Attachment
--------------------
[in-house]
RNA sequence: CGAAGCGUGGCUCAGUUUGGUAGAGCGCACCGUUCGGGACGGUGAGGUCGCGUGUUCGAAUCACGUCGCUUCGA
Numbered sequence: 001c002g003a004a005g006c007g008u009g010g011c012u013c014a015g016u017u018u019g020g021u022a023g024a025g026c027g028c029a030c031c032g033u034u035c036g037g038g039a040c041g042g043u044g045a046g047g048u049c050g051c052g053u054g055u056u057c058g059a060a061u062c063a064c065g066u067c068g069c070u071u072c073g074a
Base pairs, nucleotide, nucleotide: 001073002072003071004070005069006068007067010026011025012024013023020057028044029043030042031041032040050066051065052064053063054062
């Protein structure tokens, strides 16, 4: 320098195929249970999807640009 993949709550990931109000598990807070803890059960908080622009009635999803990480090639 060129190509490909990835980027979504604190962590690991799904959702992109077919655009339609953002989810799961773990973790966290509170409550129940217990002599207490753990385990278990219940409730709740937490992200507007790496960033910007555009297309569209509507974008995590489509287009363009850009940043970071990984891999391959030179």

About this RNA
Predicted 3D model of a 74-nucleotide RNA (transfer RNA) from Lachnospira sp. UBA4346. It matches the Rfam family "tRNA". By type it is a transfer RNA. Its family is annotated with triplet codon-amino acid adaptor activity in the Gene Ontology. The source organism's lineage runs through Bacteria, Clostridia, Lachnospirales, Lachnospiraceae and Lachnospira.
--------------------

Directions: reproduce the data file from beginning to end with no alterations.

[in-house]
RNA sequence: CGAAGCGUGGCUCAGUUUGGUAGAGCGCACCGUUCGGGACGGUGAGGUCGCGUGUUCGAAUCACGUCGCUUCGA
Numbered sequence: 001c002g003a004a005g006c007g008u009g010g011c012u013c014a015g016u017u018u019g020g021u022a023g024a025g026c027g028c029a030c031c032g033u034u035c036g037g038g039a040c041g042g043u044g045a046g047g048u049c050g051c052g053u054g055u056u057c058g059a060a061u062c063a064c065g066u067c068g069c070u071u072c073g074a
Base pairs, nucleotide, nucleotide: 001073002072003071004070005069006068007067010026011025012024013023020057028044029043030042031041032040050066051065052064053063054062
């Protein structure tokens, strides 16, 4: 320098195929249970999807640009 993949709550990931109000598990807070803890059960908080622009009635999803990480090639 060129190509490909990835980027979504604190962590690991799904959702992109077919655009339609953002989810799961773990973790966290509170409550129940217990002599207490753990385990278990219940409730709740937490992200507007790496960033910007555009297309569209509507974008995590489509287009363009850009940043970071990984891999391959030179």

About this RNA
Predicted 3D model of a 74-nucleotide RNA (transfer RNA) from Lachnospira sp. UBA4346. It matches the Rfam family "tRNA". By type it is a transfer RNA. Its family is annotated with triplet codon-amino acid adaptor activity in the Gene Ontology. The source organism's lineage runs through Bacteria, Clostridia, Lachnospirales, Lachnospiraceae and Lachnospira.